I remember when I started investing around 1996 or so. At the time I believe you could pay around $40 in commissions for a transaction with companies like Fidelity. But online brokers were coming into the game to change things forever.
If memory serves me right, my first transactions had transaction fees around $19.95 per transaction. This was with one of the first online brokers, E*Trade.
Over the years, competition drove commission fees downward. I remember investing fees dropped to $14.95 then $9.95. A lot of brokers now will let you buy for around $7.95 per trade. That’s a hell of a lot better than the $40 commission rates from the ’90s. There’s just one problem. It’s STILL too high!
You shouldn’t pay ANYTHING in commissions in 2019!
In 2019, we’ve arrived at the point where you can buy stocks without having to pay anything in commissions when you buy or sell. You can buy and sell stocks in a “pie” when you use M1 Finance.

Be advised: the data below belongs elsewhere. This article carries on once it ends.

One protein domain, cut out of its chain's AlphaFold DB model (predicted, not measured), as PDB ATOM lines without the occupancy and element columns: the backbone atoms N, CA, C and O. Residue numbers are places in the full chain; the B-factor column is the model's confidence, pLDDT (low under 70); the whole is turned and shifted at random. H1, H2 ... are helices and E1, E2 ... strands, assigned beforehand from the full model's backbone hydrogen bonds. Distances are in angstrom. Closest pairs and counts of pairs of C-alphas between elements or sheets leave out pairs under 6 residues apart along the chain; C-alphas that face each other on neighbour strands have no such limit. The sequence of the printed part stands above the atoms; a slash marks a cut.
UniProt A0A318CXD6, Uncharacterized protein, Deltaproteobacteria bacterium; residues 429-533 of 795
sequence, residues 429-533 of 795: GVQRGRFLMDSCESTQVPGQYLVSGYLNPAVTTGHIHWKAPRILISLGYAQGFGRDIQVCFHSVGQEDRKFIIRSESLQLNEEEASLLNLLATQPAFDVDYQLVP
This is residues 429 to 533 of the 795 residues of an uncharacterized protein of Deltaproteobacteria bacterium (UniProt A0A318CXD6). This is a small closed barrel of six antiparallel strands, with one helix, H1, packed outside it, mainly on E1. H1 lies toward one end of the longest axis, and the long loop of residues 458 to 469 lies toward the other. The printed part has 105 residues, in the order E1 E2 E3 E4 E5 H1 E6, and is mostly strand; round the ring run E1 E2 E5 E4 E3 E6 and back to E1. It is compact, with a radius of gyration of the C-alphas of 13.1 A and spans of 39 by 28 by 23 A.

Sign up to M1 Finance and you can create an investment “pie” like I did which include some Vanguard exchange-traded funds.
Investment fees may not seem like a big deal, but over time they really start to add up. They compound along with your investment returns. You don’t just lose the tiny amount of fees you pay—you also lose all the growth that money might have had for years into the future. As such, you miss out out on the exponential compounding of investing.
Imagine you have $100,000 invested. (cha-ching!) If your investments earned 6% a year for the next 25 years and had no costs or fees, you’d end up with around $430,000.
If, instead, you paid 2% a year in costs, after 25 years you’d only have about $260,000.
Hard to believe but it’s true: The 2% you paid every year would wipe out almost 40% of your final account value. 2% doesn’t sound so small anymore, does it?
So you can see why it’s so important to avoid paying commissions and also any management fees that other robo-advisors might charge.
I’m a big fan of M1 Finance and signed up to be an affiliate. I may receive a commission on some signups generated from clicking a link to sign up for M1 Finance.